Netflix’s new “docu-series” titled “Dahmer – Monster: The Jeffrey Dahmer Story,” which centers around the unthinkable murders committed by Jeffrey Dahmer, has been an unexpected, albeit controversial, hit for the streaming service. Reportedly, following its release, the series became the most-watched series during week 1 in the history of Netflix. I haven’t contributed to those ratings because of my reservations about the release of this series and don’t intend to. I am one of those people who empathizes with victims and couldn’t imagine living with being retraumatized if I were one of the family members of the men Dahmer killed. Maybe it’s another signal I’m aging, but this series seemed unnecessary — there have been many Jeffrey Dahmer biographies, I didn’t see the point in the making of this series. That isn’t to say there isn’t perhaps one silver lining to this “new” series.
In the age of growing consciousness about American injustices, we have all been exposed to more conversations about the failures of law enforcement — and the Dahmer cases are full of them. Sadly, these mistakes mirror the same issues we see today, as Associate Editor Falisha (who has watched the series) pointed out to me this week. Many of those affected by these failures were Black men, who represented more than half of Dahmer’s victims. In an interview with Inside Edition, Dahmer claimed he didn’t have a (racial) preference, but I harbor doubts about that.
As I discussed with Falisha, I wouldn’t be surprised if it wasn’t very difficult for Dahmer to lure Black men into his dangerous abode, fully aware of his advantage because of an under-discussed racial dynamic. I hypothesized, based on stories friends have shared and my own experiences, that when you engage in casual sex with someone outside of your race, there can be a disarming comfort in assuming your personal lives will never intersect afterward.
That isn’t to say there aren’t other dynamics to consider. Maybe Dahmer had a fetish. Maybe it was calculated. If the latter is true, he was on to something. After all, Dahmer was quite the astute person. If the victims were White men who wound up missing, it’s hard to believe police wouldn’t have been alerted to a glaring pattern and been more proactive. But many of these victims were gay Black men, who still today are largely overlooked, even within gay society, as I’ve discussed before. Gay White men often speak to and for the mainstream gay culture — and until problems affect them, gay Black men take a backseat.
Unfortunately, in my 25+ years of being “out,” it’s been this way — and of course, prior. Change is glacially slow. I’ve seen progress, but it’s mostly for the community as a whole as long as White men are a part of the equation. I’m not blaming White men for being who they are, but I’ve had an issue with their lack of involvement… to use their agency in society to build on inclusivity within the community, as much they say it is important externally. In other words, walk the talk. I have gay White friends, but even they admit not enough of them are involved in bridging divisions with gay Black men — outside of the bedroom. Which leads me back to Dahmer.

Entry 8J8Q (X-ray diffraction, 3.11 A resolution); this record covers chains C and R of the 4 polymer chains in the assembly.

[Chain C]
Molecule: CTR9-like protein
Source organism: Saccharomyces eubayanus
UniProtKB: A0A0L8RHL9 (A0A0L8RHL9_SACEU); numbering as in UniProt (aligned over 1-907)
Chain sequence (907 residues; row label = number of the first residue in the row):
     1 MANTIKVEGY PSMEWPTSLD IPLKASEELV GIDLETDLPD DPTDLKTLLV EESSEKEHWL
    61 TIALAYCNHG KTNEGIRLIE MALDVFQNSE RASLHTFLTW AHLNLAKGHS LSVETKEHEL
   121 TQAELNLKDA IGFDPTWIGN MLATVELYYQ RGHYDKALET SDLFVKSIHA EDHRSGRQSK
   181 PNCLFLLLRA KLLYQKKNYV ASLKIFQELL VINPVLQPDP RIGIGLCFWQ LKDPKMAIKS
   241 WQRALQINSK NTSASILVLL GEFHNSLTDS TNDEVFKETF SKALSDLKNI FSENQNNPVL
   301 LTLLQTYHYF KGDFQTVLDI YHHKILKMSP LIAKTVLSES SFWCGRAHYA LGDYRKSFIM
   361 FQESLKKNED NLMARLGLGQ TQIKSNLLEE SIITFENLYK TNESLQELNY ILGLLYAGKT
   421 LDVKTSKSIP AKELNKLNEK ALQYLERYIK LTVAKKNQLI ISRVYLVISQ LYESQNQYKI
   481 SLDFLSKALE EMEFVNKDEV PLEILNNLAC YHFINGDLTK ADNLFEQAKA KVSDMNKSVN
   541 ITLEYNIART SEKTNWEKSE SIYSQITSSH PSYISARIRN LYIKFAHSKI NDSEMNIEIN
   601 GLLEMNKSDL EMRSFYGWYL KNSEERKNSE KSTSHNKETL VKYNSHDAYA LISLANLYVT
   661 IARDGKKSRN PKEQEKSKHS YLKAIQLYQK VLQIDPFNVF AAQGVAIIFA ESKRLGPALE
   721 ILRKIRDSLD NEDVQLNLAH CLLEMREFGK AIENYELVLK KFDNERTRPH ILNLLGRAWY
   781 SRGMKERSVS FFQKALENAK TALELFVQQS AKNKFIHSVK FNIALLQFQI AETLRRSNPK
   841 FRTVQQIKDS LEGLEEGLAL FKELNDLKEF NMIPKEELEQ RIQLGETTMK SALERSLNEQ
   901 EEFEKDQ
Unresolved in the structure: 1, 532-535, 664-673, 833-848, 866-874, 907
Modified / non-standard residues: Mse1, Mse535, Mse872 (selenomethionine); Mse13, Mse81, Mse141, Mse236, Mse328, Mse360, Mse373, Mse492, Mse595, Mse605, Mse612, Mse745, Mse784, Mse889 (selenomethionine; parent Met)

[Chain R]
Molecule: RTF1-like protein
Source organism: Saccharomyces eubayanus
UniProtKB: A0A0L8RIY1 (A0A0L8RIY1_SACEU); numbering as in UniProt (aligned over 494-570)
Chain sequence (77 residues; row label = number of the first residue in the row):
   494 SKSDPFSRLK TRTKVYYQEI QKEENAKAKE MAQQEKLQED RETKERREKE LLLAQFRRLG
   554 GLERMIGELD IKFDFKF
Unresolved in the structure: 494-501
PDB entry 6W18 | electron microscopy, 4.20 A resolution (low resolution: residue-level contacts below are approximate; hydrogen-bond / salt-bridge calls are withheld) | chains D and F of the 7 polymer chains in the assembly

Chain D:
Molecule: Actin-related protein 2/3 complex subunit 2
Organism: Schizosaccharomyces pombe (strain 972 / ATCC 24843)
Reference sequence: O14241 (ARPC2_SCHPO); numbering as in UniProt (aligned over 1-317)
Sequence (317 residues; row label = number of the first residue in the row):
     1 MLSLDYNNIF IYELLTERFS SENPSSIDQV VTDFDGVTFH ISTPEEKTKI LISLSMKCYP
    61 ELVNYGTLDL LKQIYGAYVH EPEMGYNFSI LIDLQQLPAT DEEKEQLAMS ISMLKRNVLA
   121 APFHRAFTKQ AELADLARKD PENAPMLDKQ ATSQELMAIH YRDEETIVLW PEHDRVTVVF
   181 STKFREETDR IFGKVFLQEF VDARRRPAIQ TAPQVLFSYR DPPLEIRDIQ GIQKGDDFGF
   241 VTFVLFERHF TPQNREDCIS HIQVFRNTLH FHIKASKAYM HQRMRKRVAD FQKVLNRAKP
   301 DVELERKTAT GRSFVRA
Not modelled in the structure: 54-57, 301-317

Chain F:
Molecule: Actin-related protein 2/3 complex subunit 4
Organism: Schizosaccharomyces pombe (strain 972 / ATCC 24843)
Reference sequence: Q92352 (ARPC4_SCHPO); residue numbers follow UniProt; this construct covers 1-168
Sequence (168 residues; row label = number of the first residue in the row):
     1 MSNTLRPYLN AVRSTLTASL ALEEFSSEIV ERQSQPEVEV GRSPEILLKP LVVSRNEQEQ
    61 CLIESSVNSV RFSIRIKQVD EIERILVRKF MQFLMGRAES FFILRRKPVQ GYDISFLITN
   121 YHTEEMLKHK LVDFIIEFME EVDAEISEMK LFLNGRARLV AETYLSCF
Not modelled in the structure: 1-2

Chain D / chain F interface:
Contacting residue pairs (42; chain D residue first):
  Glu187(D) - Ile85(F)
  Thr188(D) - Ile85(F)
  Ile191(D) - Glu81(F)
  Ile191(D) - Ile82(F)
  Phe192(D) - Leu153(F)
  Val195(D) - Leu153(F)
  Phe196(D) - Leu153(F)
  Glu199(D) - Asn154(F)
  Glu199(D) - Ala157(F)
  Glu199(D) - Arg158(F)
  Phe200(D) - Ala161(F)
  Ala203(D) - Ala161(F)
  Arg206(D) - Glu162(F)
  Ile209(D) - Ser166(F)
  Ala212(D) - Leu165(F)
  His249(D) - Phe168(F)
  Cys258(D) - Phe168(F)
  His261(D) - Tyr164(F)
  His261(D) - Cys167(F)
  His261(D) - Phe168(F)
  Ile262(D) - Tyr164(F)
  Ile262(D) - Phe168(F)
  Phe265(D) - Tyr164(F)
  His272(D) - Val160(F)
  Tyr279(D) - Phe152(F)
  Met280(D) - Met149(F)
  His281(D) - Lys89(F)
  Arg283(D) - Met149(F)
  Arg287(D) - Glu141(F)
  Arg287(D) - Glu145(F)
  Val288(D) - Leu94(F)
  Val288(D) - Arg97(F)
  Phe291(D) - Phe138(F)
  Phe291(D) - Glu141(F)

Falisha and I spoke with a class at Cal State San Bernardino on Friday and the topic of the Netflix series somehow took center stage, particularly how Black victims were not taken seriously by police — and, as a result, how many Dahmer was responsible for killing. Many of the students were young and knew nothing about the Dahmer murders, or how outrageously incompetent law enforcement can be.
If there is one glimmer of good that can come out of this series through exposure to the masses, especially younger audiences, it’s looking past the grotesque and sensationalized drama, and seeing the disparities between Black victims and everyone else with clarity.
Dahmer’s terror spree might be in the past, but his quiet rampage spanned years — and police overlooked the clues. Who knows what’s happening at this moment, and to whom. We have to remember that the people with less visibility in society deserve to be seen — not just for our collective safety from a demented murderer, but their own. Recalling the victim impact statements, the fallout of the Dahmer murders were gut wrenching to watch. I’d like to believe I’m not the only empathetic person left on the planet.
For those who watched the series, I would implore them to take the Dahmer murders as a lesson, not just Halloween season “entertainment.” This was — and still is — real life. Let’s spare families and friends grief and suffering in the future by taking count of all of humanity, which comes in many shades of color.
Corey A. Washington is Founder and Editor of BNN. He has worked in TV, Print, and Digital media as a Freelance Writer, Content Producer and Digital Producer. Some of those media outlets include CBM, SCNG, CBS5, NBC4, and ABC7. He is passionate about the Black Press and advocates for the advancement of Black America by highlighting racial disparities in the U.S. and abroad, as well as great achievements in the Black community. When he’s not writing here, he’s writing somewhere else, somewhere in between, and probably in his sleep.